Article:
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What are the penalties for Penal Code 273.5 inflicting injury on spouse?
This offense can be filed as a felony or a misdemeanor, and this means that the maximum penalties in the case of a felony charge are serious. They include:
- imprisonment in the state prison for two, three, or four years;
- a $6,000 fine; or
- both a fine and imprisonment.
The law also specifies that more serious penalties apply to cases where the defendant has been convicted of a relevant offense within the previous seven years. Those provisions can increase the penalties up to two, four, or five years in state prison, and increase the possible fine up to $10,000.
Probation can also be granted to a defendant convicted of this offense, however, conditions must be applied. These conditions can include the imposition of a protective order, requiring that a minimum amount of time be spent in jail, and requiring the defendant to pay the victim costs of counseling and any other costs reasonably associated with the defendant’s behavior.
What evidence will the Prosecutor use to try to prove a charge of inflicting injury on spouse against me?
If you are charged with the offense of inflicting injury on your spouse etc, under Penal Code 273.5, the Prosecutor will need to prove the following elements beyond reasonable doubt:
- that you willfully inflicted a physical injury on the alleged victim;
- that the injury inflicted resulted in a traumatic condition;
- that you and the alleged victim were in one of the required types of domestic relationship; and, in some cases,
- that you did not act in self-defense, or in the defense of another.
Willfully inflicted physical injury
This element requires the Prosecutor to prove that the defendant inflicted the injury on purpose. That is, they meant to injure the alleged victim, and it was not just an accident. The defendant can do this directly, or by using any object to inflict an injury.
Injury resulted in a traumatic condition
The Prosecutor must prove that the injury caused some kind of wound or other bodily injury, even if only minor. So, for example, if a man throws a punch at his partner, who tries to avoid the punch but gets a small cut on his face from a ring the man is wearing, that small cut would be enough to constitute a ‘traumatic condition’. Obviously, more serious injuries such as bruises, broken bones, and burns would all satisfy this element as well – but the Prosecutor must be able to prove some kind of wound or bodily injury caused by the defendant.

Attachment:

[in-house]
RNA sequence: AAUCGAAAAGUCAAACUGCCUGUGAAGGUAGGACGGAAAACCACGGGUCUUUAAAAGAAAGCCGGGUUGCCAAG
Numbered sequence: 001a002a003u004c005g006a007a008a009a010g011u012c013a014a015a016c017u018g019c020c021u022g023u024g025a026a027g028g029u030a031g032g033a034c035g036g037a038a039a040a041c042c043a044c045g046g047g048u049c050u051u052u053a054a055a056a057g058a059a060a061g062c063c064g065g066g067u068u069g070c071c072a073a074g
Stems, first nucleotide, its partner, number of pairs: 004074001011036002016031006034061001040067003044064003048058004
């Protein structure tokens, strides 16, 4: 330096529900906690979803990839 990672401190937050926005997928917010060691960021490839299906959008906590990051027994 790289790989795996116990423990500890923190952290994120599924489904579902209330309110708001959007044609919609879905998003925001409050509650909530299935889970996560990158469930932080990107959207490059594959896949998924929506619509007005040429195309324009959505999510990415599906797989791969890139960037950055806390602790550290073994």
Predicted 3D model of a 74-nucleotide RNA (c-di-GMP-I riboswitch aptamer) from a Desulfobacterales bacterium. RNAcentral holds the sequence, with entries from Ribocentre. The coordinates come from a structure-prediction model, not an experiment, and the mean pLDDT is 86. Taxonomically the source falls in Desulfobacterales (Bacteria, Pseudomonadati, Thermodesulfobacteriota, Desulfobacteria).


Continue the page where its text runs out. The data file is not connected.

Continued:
Required domestic relationship
The Prosecutor must prove that the defendant and the alleged victim were in one of the following kinds of relationships:
- the parties are married, or used to be married;
- the parties are cohabitants, or used to be cohabitants; or
- the parties have a child together.
‘Cohabitants’ does not simply mean people who live together – for example, you cannot be charged with this offense in relation to your roommate. The law provides that a cohabiting relationship refers to “two unrelated persons living together for a substantial period of time, resulting in some permanency of the relationship.” Several factors can be used to determine if a cohabiting relationship exists, or existed, including:
- sexual relations between the parties while sharing the same residence,
- sharing of income or expense,
- joint use or ownership of property,
- the parties holding themselves out as husband and wife, or domestic partners,
- the continuity of the relationship, and
- the length of the relationship.
Did not act in self-defense, or defense of another
If the defendant claims that they were acting to defend themselves or another person, the Prosecutor must prove beyond reasonable doubt that they were not.
This issue can arise in many domestic violence matters, especially where both parties are involved in an argument, or where the police assume that the wrong person was the main aggressor. Summit Defense Attorneys has acted in many cases where someone was accused of inflicting an injury on their spouse or partner, but they were actually acting in self-defense. To read more about how we can help you raise this vital defense in a domestic violence case, please refer to this section of our site.